He’s ditching his seat in a manner calculated to throw control of it to a conservative Republican. And nothing about his stated reasons for leaving suggest that he thinks replacing Evan Bayh with a conservative Republican will make the lives of Americans better. Nor does anything about his states reasons for leaving suggest that he thinks replacing Evan Bayh with a conservative Republican make the lives of foreigners better. But he’s acting to ensure that it happens anyway. Because he doesn’t care about the welfare of the American people or the people of the world. It’s not a recipe for good conduct as a Senator and it’s not a recipe for good conduct when it comes to choosing a way to depart.

Drum: Evan Bayh Quits in a Huff

The big political news today is that Sen. Evan Bayh (D–Ind.) has decided not to run for reelection. He made this decision four days before the deadline for candidates to qualify for the June primary ballot, leaving Democrats in a considerable bind. Dave Weigel:

Here are two measures of what a surprise this is. One: Ken Spain, spokesman for the NRCC, simply tweets “unreal” as he begins a series of observations about what this means for Democrats. Two: a Democratic strategist confirms to me that Bayh didn’t let anyone at any level of the party know about this, and shares with me an expletive I won’t share about the man himself.

Luke Russert tweets: "Amazing, Bayh told his staff he was done on Friday and didn't call Harry Reid until 25 minutes ago!!!" If that's true, it's pretty remarkable behavior even for someone as famously callow as Bayh.

So why did he quit so suddenly? His official statement says he's frustrated with the Senate because there is "too much partisanship and not enough progress — too much narrow ideology and not enough practical problem-solving." Maybe. Alternatively, he's tired of taking hits from party liberals, who aren't exactly fans of his ostentatious centrism and bipartisan preening. That's pretty much Marc Ambinder's take: "He wanted to be POTUS and came to hate the Senate and liberal activists. He wanted no mas."

In any case, Bayh had already raised $13 million for his reelection campaign, and up until a few days ago he was assuring party leaders that he would run. Pulling out at this late date is a pretty explicit show of pique, and an obvious gift to Republicans, whose odds of picking up Indiana in November just went way up. Bayh didn't quite give Democrats the finger on his way out, but he did everything short of it.

Marshall: Broken

Saying Washington is broken and getting a few shout-outs from the Broder gang is almost de rigueur for middle of the road senators, especially Democrats, when they retire. And it's hard to disagree with the judgment in general. Watching what's happened over the last year it's hard not to believe that something is fundamentally off-kilter in our national government -- just not, I think, what Bayh thinks it is. I think the most generous read of Bayh's decision is simply that he was bored. He just said that his decision was in part because he was "an executive at heart," which is probably a very honest explanation. He just preferred being governor. And that's fine. It's another way of saying he was bored.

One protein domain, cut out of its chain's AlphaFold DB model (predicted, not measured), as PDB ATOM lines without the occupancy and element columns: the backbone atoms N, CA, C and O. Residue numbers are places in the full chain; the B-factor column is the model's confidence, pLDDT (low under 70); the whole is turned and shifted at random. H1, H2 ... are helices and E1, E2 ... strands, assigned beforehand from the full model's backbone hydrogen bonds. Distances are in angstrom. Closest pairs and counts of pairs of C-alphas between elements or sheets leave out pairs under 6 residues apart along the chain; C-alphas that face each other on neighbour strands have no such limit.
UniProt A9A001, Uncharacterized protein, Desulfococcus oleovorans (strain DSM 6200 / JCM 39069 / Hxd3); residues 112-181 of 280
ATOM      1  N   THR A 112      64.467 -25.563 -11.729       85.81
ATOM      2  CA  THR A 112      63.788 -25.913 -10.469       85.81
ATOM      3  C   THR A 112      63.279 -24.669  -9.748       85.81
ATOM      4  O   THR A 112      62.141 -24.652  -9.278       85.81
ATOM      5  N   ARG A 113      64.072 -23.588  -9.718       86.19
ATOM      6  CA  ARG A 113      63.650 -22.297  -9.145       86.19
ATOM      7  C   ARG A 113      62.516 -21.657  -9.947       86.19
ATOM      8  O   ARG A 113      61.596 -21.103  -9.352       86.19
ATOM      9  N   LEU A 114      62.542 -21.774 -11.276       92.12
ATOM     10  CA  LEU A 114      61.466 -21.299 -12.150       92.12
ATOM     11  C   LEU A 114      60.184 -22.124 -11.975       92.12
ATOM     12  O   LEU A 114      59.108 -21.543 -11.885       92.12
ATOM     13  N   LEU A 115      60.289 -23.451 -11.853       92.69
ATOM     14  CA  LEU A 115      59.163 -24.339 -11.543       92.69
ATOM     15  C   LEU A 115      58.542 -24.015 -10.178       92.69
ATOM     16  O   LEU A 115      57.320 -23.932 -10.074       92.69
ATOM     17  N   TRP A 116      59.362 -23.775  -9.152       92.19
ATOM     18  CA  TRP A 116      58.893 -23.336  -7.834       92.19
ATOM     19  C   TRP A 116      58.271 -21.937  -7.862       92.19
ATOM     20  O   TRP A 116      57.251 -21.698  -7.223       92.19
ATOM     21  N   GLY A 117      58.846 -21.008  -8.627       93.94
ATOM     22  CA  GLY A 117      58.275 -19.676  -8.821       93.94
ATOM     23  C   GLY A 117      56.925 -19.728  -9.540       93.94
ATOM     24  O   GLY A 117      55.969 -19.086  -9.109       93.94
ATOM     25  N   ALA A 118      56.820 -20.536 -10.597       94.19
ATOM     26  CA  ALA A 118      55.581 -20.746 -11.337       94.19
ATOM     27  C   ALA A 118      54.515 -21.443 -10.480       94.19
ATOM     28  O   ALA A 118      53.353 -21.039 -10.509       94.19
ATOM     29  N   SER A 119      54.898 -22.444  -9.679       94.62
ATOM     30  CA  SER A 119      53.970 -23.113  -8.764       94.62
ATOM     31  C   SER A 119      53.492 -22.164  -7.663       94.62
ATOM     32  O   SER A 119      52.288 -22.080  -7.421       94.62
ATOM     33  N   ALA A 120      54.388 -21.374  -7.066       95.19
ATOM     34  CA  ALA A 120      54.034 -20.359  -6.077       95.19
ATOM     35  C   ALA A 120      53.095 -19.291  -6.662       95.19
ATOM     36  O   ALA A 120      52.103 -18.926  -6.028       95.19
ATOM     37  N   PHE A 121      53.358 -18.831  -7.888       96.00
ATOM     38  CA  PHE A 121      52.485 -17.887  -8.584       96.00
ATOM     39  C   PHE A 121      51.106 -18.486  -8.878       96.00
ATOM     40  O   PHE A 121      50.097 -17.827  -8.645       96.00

But let's not paper over the fact that he says our national government is broken. And his decision is to walk away.

digby: It's Too Haaard

In a final act of perfidy, Evan Bayh walks away from reelection at the last possible moment, thus ensuring that the voters will not have a chance to choose and allowing the party apparatus to pick a Blue Dog creep to replace him. It just doesn't get any better than this.

The good news is that we are separating the men from the boys. The Democrats have everything, but it's all so icky and hard that a whole bunch of them are just walking away. Good riddance. If they don't have the cojones to stick it out when their country needs them, then they shouldn't be in politics.

I'm glad these guys weren't in charge during the Depression and WWII. We'd all be dirt farming for the Greater Axis Empire today.

Update: Ron Brownstein made a similar point On Andrea Mitchell this morning:

It's hard to see how he justifies this to other Democrats. But look it's more broadly what's happening with the Democratic Party. They've gone from 93-94, it took them 15 years to reestablish unified control of the House and the Senate and the White House as they did in 2009. And here they are, one year into it and the party seems to be in many respects losing its nerve. You have the Bayh thing as the latest in a series of --, Beau Biden, Lisa Madigan in Illinois, a variety of Democratic House members in tough districts walking away.

Look, politics is a contact sport and the Democrats have had the best opportunity they've had in 15 years to advance their agenda, and yet as they take all the flack that comes with that it feels like some of the party is crumbling and losing their nerve. Stunning decision.
Yes it is. But we've heard Democratic establishment rumblings that they'd actually prefer to have a Republican congress because then nobody can expect them to deliver anything but bipartisan neoliberal policy which is what they prefer to deliver. It's hard to see how Obama rallies his base even for the presidential, though, unless the Republicans run Dick Cheney in 2012. Which is possible. The Democrats are a bunch of timorous little schoolkids, but the Republicans are flat out nuts. Oy.

Marshall: Last Minute Decision

From the Evansville Courier & Press ...

Last Thursday, Indiana Democratic Party Chairman Dan Parker said Bayh, whose campaign coffers are loaded with $13 million, was returning to Indiana this week to film commercials for his re-election campaign. The filming was planned for Wednesday and Thursday.